Very pleased today to mark an anniversary important to everyone in old stomping grounds as a reporter in the Northwest Territories. So, it was on this date in 1967 that Yellowknife was named the NWT’s capital city. I first experienced Yellowknife on a four-month contract for Northern News Services during the spring-summer of 1995 (where I met, for the first time, an American President, a guy named George Herbert Walker Bush who loved to fish up there — but that story is for another day.) A couple of years later, just after we were married, I returned to the NWT with my wife Alison where we lived first in Fort Simpson before I transferred to the paper’s head office in Yellowknife.
As a political junkie, I naturally gravitated towards covering politics whenever I could in the North and, to this day, I think the Northwest Territories’ Legislative Assembly is one of the most beautiful of all such buildings in Canada. I have nothing but fond memories of covering leaders like Jim Antoine and Donny Morin, both Premiers back in my day in that building. Other MLAs I got to know included Steve Kakfwi, a fellow Bob Dylan fan who himself would become the NWT’s Premier after I returned south, and a feisty MLA, Jane Groenewegen, who was always a great source for the politics of the day, and a future MLA, Dave Ramsay.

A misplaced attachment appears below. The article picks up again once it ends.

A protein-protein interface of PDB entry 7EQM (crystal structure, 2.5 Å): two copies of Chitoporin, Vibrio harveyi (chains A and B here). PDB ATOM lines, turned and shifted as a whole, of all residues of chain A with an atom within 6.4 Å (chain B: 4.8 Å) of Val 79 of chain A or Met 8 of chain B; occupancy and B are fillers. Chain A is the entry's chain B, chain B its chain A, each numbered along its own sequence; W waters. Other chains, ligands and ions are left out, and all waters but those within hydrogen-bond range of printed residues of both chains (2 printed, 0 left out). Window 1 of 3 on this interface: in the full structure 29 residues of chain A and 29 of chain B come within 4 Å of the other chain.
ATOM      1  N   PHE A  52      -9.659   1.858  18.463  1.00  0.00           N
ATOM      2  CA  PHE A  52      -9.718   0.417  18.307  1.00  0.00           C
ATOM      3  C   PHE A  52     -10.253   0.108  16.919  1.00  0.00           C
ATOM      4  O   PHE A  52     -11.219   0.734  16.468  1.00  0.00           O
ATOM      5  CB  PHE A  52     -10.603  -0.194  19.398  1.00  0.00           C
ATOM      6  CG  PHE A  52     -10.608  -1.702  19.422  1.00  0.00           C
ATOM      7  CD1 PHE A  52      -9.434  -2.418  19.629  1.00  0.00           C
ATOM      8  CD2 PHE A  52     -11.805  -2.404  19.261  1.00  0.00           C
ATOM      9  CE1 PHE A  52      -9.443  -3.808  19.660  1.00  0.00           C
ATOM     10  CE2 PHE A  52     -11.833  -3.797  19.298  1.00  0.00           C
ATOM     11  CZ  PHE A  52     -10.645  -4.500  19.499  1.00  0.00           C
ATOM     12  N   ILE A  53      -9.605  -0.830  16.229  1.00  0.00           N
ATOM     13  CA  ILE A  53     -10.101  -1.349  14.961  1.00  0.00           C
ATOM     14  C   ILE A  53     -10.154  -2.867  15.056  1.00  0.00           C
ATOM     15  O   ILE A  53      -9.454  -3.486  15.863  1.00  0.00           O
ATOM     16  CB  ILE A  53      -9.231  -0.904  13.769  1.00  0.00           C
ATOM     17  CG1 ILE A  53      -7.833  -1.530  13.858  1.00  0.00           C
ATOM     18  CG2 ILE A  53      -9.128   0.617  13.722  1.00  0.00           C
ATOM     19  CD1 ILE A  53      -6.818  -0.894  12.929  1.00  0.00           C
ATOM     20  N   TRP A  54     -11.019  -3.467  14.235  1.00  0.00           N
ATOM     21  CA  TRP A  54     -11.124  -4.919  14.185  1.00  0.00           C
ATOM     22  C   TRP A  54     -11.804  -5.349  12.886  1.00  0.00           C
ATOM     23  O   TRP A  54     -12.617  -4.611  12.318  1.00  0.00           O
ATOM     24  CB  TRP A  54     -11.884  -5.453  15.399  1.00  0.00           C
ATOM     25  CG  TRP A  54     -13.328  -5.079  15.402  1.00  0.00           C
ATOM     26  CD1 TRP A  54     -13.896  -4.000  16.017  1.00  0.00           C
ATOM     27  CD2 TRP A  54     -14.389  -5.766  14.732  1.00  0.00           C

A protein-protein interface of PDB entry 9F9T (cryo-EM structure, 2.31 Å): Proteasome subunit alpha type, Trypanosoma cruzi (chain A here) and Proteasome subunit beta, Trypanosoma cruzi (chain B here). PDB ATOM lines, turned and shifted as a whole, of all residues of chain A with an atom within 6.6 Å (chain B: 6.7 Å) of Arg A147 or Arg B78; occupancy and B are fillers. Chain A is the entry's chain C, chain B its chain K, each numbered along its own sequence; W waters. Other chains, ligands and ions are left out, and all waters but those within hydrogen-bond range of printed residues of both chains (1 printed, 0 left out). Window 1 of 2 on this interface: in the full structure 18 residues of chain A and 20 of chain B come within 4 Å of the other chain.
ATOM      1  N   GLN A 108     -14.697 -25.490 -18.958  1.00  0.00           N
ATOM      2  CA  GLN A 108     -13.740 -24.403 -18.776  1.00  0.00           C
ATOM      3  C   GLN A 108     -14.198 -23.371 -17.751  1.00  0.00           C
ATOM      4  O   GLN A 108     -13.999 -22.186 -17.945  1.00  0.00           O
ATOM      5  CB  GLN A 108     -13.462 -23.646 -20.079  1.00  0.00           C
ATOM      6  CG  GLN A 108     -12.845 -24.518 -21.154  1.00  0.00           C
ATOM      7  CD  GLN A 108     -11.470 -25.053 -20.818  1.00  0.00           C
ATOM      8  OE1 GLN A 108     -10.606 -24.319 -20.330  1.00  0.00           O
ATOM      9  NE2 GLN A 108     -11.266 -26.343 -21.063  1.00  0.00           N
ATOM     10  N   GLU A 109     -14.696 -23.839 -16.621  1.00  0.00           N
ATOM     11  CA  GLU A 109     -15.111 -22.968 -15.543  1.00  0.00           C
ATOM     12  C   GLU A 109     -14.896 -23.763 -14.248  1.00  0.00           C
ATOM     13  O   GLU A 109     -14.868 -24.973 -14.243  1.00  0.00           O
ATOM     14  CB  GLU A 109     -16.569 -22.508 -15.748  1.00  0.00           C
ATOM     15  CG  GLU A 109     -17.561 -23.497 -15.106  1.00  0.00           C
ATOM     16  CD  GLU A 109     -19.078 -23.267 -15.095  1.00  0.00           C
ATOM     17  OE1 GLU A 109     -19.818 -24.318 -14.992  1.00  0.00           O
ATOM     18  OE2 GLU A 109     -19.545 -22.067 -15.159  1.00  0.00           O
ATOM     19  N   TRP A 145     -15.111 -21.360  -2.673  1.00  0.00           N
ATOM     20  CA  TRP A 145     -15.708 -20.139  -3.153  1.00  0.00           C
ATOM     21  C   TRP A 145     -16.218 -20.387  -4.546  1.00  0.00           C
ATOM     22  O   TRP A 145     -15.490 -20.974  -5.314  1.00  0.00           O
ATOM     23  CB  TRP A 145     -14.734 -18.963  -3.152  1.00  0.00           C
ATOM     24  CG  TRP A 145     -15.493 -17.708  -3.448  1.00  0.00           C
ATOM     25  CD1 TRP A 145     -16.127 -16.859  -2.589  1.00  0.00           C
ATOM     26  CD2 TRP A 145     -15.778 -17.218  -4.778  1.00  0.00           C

So happy anniversary to all my old friends in Yellowknife as we mark this significant day on the political history calendar.
Arthur Milnes is an accomplished public historian and award-winning journalist. He was research assistant on The Rt. Hon. Brian Mulroney’s best-selling Memoirs and also served as a speechwriter to then-Prime Minister Stephen Harper and as a Fellow of the Queen’s Centre for the Study of Democracy under the leadership of Tom Axworthy. A resident of Kingston, Ontario, Milnes serves as the in-house historian at the 175 year-old Frontenac Club Hotel.